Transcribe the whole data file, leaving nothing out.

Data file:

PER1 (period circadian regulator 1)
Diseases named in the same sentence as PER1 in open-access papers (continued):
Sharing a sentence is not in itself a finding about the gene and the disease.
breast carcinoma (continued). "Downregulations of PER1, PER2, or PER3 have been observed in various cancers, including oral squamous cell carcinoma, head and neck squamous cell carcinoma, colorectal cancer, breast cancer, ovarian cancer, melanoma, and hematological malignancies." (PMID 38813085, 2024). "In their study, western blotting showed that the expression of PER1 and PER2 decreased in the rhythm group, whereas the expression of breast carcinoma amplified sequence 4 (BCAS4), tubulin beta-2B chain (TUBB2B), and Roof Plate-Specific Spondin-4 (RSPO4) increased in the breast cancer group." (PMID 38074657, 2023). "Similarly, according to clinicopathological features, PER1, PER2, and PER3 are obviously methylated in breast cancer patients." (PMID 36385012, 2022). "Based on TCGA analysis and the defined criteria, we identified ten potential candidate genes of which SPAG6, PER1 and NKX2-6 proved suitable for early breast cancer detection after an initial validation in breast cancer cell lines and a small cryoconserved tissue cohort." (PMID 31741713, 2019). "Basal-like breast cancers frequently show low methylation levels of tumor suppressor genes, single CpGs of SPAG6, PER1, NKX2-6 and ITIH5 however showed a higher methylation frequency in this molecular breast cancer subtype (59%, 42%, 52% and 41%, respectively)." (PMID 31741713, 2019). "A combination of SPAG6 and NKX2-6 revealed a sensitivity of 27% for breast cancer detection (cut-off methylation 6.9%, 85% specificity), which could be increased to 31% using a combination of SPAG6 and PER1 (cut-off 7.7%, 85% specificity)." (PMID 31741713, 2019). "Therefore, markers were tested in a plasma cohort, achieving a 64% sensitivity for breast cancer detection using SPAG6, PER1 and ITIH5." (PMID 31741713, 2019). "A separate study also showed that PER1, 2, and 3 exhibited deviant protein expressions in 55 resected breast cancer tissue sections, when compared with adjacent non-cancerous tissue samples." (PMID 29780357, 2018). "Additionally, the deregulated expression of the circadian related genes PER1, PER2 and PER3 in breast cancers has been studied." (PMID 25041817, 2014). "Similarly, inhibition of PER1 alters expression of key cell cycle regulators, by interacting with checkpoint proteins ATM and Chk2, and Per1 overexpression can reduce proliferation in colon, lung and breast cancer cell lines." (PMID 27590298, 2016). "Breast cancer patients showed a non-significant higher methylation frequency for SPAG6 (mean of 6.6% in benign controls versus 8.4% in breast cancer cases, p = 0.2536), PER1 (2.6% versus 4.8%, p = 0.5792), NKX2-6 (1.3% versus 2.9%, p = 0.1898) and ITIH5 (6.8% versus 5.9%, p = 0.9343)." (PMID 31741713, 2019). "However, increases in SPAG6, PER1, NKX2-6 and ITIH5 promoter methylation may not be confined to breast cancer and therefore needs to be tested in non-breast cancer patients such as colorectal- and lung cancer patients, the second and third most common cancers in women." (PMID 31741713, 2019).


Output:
PER1 (period circadian regulator 1)
Diseases named in the same sentence as PER1 in open-access papers (continued):
Sharing a sentence is not in itself a finding about the gene and the disease.
breast carcinoma (continued). "Downregulations of PER1, PER2, or PER3 have been observed in various cancers, including oral squamous cell carcinoma, head and neck squamous cell carcinoma, colorectal cancer, breast cancer, ovarian cancer, melanoma, and hematological malignancies." (PMID 38813085, 2024). "In their study, western blotting showed that the expression of PER1 and PER2 decreased in the rhythm group, whereas the expression of breast carcinoma amplified sequence 4 (BCAS4), tubulin beta-2B chain (TUBB2B), and Roof Plate-Specific Spondin-4 (RSPO4) increased in the breast cancer group." (PMID 38074657, 2023). "Similarly, according to clinicopathological features, PER1, PER2, and PER3 are obviously methylated in breast cancer patients." (PMID 36385012, 2022). "Based on TCGA analysis and the defined criteria, we identified ten potential candidate genes of which SPAG6, PER1 and NKX2-6 proved suitable for early breast cancer detection after an initial validation in breast cancer cell lines and a small cryoconserved tissue cohort." (PMID 31741713, 2019). "Basal-like breast cancers frequently show low methylation levels of tumor suppressor genes, single CpGs of SPAG6, PER1, NKX2-6 and ITIH5 however showed a higher methylation frequency in this molecular breast cancer subtype (59%, 42%, 52% and 41%, respectively)." (PMID 31741713, 2019). "A combination of SPAG6 and NKX2-6 revealed a sensitivity of 27% for breast cancer detection (cut-off methylation 6.9%, 85% specificity), which could be increased to 31% using a combination of SPAG6 and PER1 (cut-off 7.7%, 85% specificity)." (PMID 31741713, 2019). "Therefore, markers were tested in a plasma cohort, achieving a 64% sensitivity for breast cancer detection using SPAG6, PER1 and ITIH5." (PMID 31741713, 2019). "A separate study also showed that PER1, 2, and 3 exhibited deviant protein expressions in 55 resected breast cancer tissue sections, when compared with adjacent non-cancerous tissue samples." (PMID 29780357, 2018). "Additionally, the deregulated expression of the circadian related genes PER1, PER2 and PER3 in breast cancers has been studied." (PMID 25041817, 2014). "Similarly, inhibition of PER1 alters expression of key cell cycle regulators, by interacting with checkpoint proteins ATM and Chk2, and Per1 overexpression can reduce proliferation in colon, lung and breast cancer cell lines." (PMID 27590298, 2016). "Breast cancer patients showed a non-significant higher methylation frequency for SPAG6 (mean of 6.6% in benign controls versus 8.4% in breast cancer cases, p = 0.2536), PER1 (2.6% versus 4.8%, p = 0.5792), NKX2-6 (1.3% versus 2.9%, p = 0.1898) and ITIH5 (6.8% versus 5.9%, p = 0.9343)." (PMID 31741713, 2019). "However, increases in SPAG6, PER1, NKX2-6 and ITIH5 promoter methylation may not be confined to breast cancer and therefore needs to be tested in non-breast cancer patients such as colorectal- and lung cancer patients, the second and third most common cancers in women." (PMID 31741713, 2019).